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In John Knowles 1959 novel A Separate Peace, the upper-class world of Devon, an elite prep school modeled on Philips Exeter Academy, which Knowles attended in his youth, represents an isolated world of privilege insulated from the horrors that raged beyond its gates, namely, the Second World War. While the war was a world away, however, Devon also represented an enclave distinct from the less-privileged communities across the river, specifically, across the Naguamsett River. In addition to the school’s isolation, however, Knowles title suggests the innocent and privileged world of youth yet to encounter the responsibilities of adulthood. While Devon, and the river of that name, represent all that is ‘right and proper’ about the more refined classes, however, the Naguamsett represents the less sightly and infinitely less refined world of the bourgeois and the peasantry. In Chapter Six, Knowles’s narrator, Gene, describes the distinctions between the two rivers as follows:
“We had never used this lower river, the Naguamsett, during the summer. It was ugly, saline, fringed with marsh, mud and seaweed. A few miles away it was joined to the ocean, so that its movements were governed by unimaginable factors like the Gulf Stream the Polar Ice Cap, and the moon. It was nothing like the fresh-water Devon above the dam where we’d had so much fun, all the summer. The Devon’s course was determined by some familiar hills a little inland; it rose among highland farms and forests which we knew, passed at the end of its course through the school grounds, and then threw itself with little spectacle over a small waterfall beside the diving dam, and into the turbid Naguamsett.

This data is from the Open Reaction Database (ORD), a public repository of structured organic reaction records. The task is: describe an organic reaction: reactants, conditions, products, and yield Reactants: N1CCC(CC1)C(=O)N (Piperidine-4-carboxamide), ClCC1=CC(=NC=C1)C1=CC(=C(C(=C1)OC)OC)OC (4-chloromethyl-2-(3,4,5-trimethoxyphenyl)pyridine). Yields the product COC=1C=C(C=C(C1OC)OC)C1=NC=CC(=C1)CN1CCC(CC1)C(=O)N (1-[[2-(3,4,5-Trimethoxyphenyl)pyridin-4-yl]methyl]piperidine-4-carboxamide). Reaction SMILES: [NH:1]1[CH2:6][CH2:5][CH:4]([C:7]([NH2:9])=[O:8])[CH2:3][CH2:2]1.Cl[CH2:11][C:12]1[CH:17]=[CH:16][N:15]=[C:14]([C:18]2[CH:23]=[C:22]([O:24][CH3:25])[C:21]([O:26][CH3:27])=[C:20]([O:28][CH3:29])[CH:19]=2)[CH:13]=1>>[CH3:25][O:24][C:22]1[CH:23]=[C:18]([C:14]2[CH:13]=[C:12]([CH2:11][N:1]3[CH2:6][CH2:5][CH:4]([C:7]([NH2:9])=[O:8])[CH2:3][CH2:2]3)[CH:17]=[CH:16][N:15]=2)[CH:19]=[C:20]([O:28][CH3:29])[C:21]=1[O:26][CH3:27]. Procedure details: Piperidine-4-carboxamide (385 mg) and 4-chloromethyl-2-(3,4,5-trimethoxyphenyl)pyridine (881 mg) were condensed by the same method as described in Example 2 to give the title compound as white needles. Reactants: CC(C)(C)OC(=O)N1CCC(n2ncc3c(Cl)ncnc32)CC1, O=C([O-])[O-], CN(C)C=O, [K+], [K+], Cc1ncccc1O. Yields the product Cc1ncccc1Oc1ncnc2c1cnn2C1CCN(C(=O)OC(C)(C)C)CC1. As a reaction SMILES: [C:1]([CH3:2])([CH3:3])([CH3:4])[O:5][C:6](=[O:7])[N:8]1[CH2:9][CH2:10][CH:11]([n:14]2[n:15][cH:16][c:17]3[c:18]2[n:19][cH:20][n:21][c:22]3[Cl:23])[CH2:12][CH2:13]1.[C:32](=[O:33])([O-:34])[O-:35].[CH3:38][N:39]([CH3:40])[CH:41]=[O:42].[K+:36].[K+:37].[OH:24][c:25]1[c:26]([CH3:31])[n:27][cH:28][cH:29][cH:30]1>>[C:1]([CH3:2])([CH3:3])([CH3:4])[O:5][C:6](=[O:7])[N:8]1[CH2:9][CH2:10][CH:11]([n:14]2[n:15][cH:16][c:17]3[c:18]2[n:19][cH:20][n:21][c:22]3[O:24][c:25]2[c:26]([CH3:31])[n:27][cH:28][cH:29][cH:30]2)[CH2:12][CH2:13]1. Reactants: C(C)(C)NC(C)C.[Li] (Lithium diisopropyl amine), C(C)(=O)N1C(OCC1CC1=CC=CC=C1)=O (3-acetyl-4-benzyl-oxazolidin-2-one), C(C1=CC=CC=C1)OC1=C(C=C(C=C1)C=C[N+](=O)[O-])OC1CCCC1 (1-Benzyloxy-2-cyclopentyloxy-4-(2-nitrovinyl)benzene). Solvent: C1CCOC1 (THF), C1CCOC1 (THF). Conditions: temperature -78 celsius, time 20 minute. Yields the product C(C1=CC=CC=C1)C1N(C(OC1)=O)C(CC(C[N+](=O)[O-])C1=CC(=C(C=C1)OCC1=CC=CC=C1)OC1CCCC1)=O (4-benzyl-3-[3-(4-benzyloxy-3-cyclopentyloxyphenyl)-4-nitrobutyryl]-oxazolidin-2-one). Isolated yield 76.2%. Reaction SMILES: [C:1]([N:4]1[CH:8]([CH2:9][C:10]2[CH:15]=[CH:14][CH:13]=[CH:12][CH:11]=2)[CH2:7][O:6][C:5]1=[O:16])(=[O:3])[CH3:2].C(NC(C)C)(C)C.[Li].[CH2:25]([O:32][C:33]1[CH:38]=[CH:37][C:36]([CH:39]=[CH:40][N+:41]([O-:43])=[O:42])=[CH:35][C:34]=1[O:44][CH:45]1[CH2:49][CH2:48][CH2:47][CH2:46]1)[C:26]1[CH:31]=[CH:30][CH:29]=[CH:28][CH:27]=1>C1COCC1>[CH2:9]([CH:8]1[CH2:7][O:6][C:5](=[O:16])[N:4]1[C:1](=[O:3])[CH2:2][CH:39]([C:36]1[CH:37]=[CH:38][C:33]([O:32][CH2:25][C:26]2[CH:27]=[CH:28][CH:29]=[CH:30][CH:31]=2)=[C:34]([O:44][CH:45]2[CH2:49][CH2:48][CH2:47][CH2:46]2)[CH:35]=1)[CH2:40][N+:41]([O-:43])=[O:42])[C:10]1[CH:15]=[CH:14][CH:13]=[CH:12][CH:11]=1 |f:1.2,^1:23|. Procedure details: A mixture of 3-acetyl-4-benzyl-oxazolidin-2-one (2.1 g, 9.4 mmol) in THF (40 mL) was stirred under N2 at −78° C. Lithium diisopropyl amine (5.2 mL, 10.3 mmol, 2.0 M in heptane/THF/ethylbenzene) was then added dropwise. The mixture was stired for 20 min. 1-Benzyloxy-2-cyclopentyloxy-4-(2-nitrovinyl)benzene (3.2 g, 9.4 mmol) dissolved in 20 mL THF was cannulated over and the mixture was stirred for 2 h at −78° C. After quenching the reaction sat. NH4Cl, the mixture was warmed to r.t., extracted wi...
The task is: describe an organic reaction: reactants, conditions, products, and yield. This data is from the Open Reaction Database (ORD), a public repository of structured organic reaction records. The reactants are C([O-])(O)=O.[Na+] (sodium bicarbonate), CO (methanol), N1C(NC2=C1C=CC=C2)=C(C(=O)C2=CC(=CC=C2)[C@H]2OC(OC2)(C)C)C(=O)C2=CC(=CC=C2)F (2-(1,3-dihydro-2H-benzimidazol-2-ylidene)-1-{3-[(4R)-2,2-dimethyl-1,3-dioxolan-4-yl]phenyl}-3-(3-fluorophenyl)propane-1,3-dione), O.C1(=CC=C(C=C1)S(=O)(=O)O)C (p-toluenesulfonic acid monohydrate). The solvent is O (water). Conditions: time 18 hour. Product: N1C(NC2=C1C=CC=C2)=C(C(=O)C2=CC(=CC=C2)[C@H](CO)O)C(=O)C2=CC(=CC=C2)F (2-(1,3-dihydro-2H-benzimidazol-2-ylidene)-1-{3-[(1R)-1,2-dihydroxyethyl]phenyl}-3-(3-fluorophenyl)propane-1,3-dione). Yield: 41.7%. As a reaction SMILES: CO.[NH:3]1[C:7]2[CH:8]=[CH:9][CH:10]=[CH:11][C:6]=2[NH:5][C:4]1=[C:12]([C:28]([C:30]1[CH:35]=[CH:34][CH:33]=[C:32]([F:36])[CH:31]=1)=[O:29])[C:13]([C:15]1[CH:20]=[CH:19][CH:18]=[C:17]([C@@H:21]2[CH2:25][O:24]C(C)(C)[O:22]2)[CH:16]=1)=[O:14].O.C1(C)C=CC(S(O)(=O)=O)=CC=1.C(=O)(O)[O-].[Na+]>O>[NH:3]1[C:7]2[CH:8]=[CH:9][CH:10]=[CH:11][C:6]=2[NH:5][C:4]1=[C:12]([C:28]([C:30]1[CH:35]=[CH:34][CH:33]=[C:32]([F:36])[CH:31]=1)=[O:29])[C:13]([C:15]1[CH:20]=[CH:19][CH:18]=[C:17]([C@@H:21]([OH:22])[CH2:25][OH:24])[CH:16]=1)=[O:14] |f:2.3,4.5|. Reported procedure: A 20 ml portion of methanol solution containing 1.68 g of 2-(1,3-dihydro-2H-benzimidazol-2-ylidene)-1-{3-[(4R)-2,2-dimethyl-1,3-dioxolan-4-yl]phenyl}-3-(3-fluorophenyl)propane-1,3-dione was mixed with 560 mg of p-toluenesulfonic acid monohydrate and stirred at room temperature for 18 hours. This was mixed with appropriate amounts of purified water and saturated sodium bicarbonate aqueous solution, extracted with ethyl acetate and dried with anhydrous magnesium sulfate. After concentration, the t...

“The Devon School was astride these two rivers.”
If Devon is clean and proper, Naguamsett is its antithesis; it represents the filth and inferiority of those destined to live outside this prep school’s borders. In the following chapter, Gene again references the destitution and social inferiority represented by the Naguamsett River:
“Brinker Hadley came across to see me late that afternoon. I had taken a shower to wash off the sticky salt of the Naguamsett River—going into the Devon was like taking a refreshing shower itself, you never had to clean up after it, but the Naguamsett was something else entirely. I had never been in it before; it seemed appropriate that my baptism there had taken place on the first day of this winter session, and that I had been thrown into it, in the middle of a fight. I washed the traces off me . . .”
The Naguamsett River infects those who enter it with the disease of social and moral depravity. Only by bathing in the crystalline waters of the Devon can one cleanse oneself of its slime. By emphasizing the distinctions between these two rivers, and by placing the school between them, Knowles suggests that the lines between the two worlds can be thin, and that acceptance of the customs and traditions of Devon School is the only protection from the lower echelons of society. He also suggests that, morally, the lines between rich and poor are even more tenuous.
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